Wednesday, September 7, 2016

There's No Place Like Home...

I have lived in my apartment for about three years now.

This is the longest I have been in one place since 2011, when I sold the house that I lived in for one month shy of three years. Prior to that, I lived in an apartment for four-and-a-half years. My current apartment has been a roof over my head for a while, but it certainly isn't home.

I showed up here after making a very ill-advised move back from Austin, where I had been living with my boyfriend at the time for just over a year. Austin was the city where I had wanted to be for a while, and my other half was a stand-up dude (sure he got on my nerves sometimes, but they all do). I had a laundry list of reasons as to why I needed to get out of that situation and come back to being alone in a city that I had wanted to escape for years, but the one reason that was glaringly absent from that list was "I AM HAVING MAJOR ANXIETY ISSUES THAT I HAVE STRUGGLED WITH FOR YEARS AND THESE ISSUES ARE NOT BEING PROPERLY DEALT WITH".

Oops.

Turns out that some people have a hard time processing several major life events that happen in rapid-fire succession, and I am one of these people. Starting in 1999, my life became a blur of illnesses, deaths, new jobs, break-ups, new boyfriends, more break-ups, more jobs... there was hardly a time between starting college and moving back to Atlanta three years ago where I actually allowed myself to properly grieve and process any of the things that happened to me. I tried to brush everything off as quickly as possible, hop on whatever opportunity came my way, and put up as strong and with-it of a front as I could. It seemed to work for a while, or perhaps I had just done an excellent job of convincing myself and others.

Now that my anxiety is not ruling my life, I've stopped running away from things. I'm sitting still. Being able to sit still has given me time to think about home; what it is, and what it isn't. I balk at the saying "There's no place like home" because for me, home isn't a place anymore. It's a feeling, a shared experience - things that do not exist in this apartment. I've had situations in the past three years where I almost thought I might be at home again, but these moments ultimately didn't deliver.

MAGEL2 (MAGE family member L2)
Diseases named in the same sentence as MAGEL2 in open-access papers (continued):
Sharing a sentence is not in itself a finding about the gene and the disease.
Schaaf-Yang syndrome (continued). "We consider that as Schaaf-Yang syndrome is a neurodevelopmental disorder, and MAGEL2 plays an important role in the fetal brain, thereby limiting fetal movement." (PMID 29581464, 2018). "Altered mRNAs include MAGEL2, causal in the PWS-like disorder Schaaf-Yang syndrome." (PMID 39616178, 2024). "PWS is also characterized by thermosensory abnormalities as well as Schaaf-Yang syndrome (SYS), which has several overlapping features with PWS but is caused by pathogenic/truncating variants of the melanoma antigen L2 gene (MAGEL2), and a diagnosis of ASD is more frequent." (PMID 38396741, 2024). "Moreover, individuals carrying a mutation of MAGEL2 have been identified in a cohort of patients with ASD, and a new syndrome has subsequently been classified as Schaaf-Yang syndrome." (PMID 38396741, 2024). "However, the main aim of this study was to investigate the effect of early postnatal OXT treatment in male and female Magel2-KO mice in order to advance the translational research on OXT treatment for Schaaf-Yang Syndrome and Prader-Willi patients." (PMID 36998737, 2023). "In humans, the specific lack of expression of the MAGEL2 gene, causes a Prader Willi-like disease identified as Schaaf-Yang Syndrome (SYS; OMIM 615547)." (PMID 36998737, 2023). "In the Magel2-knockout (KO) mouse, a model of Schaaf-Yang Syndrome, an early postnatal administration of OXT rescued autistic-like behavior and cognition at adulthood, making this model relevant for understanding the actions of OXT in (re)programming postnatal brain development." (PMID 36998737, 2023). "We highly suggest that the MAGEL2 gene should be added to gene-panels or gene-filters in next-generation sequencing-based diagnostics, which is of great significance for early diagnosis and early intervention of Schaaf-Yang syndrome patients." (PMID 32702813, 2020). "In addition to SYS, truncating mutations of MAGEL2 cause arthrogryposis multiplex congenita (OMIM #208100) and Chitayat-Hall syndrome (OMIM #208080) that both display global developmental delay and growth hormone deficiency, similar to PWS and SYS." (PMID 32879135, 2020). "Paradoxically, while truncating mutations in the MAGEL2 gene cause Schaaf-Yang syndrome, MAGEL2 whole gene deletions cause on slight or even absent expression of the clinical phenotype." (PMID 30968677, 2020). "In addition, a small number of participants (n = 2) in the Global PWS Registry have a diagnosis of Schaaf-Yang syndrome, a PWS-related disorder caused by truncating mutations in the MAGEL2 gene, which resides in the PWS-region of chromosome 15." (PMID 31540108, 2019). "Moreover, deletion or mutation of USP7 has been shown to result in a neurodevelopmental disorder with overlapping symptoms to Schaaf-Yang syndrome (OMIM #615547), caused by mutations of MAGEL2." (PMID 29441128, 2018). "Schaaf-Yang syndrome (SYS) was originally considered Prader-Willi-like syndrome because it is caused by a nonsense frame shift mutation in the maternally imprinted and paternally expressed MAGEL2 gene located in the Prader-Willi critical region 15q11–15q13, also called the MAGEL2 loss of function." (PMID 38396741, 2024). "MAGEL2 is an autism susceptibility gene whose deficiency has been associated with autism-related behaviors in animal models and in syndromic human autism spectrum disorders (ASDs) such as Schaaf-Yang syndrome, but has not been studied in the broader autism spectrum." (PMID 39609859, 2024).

You can't force home. Home just is.

I am ready to be home when it happens again.

Sunday, May 1, 2016

Where Do We Go Now?

This blog has gone untouched for two years. Many things have happened, because this is what comes with the passing of time. A lot of those things, though, haven't been anything I have wanted to think about, let alone write about. I have thrown myself into situations (and people) that have left me empty and exhausted. I have made plans from a place of love and hope that either didn't materialize or just flat out backfired. I have spent a lot of money and time that have all vanished into the ether. I have floundered, suffered a breakdown, and trudged along, trying to learn from my choices (or mistakes, if you prefer).

And he were are.

Things seem to be improving lately. I am starting to feel the tiniest bit of hope about the present and the future. I try not to beat myself up too hard for what has happened in the past, but I still have my moments. I have learned to be more forgiving of the things I have done, and hopefully one day I can get to the point where I am able to forgive myself as easily as I forgive others. I am making plans to do things, to see people, to go places, and to try and be the me that I haven't been in a while. I am learning to be still and just... be. It takes time. It takes patience. It takes me being overly aware of my thoughts, feelings, words, and interactions with others at times, but it is the price to be paid for personal progress.

I can do this. I've got this.

Ever cautious, though, part of me is waiting for that proverbial other shoe to drop. Here's hoping that whoever is in charge of all of that stuff lost the shoe and won't be coming back anytime soon.

Tuesday, April 1, 2014

No More I Love You's

I'm trying to remember the last time someone who wasn't related to me said, "I love you".

There are some friends who will occasionally throw it into an electronic, non-spoken form. It means a lot to me, but there is something to be said about physically saying and hearing it.

Actions can speak louder than words in some situations, but words can be pretty darn loud.

If you love someone, even as a friend, try telling them. The world seems too uncomfortable with human emotions and needs sometimes, and that's unfortunate.


Saturday, March 1, 2014

Owner of a lonely heart...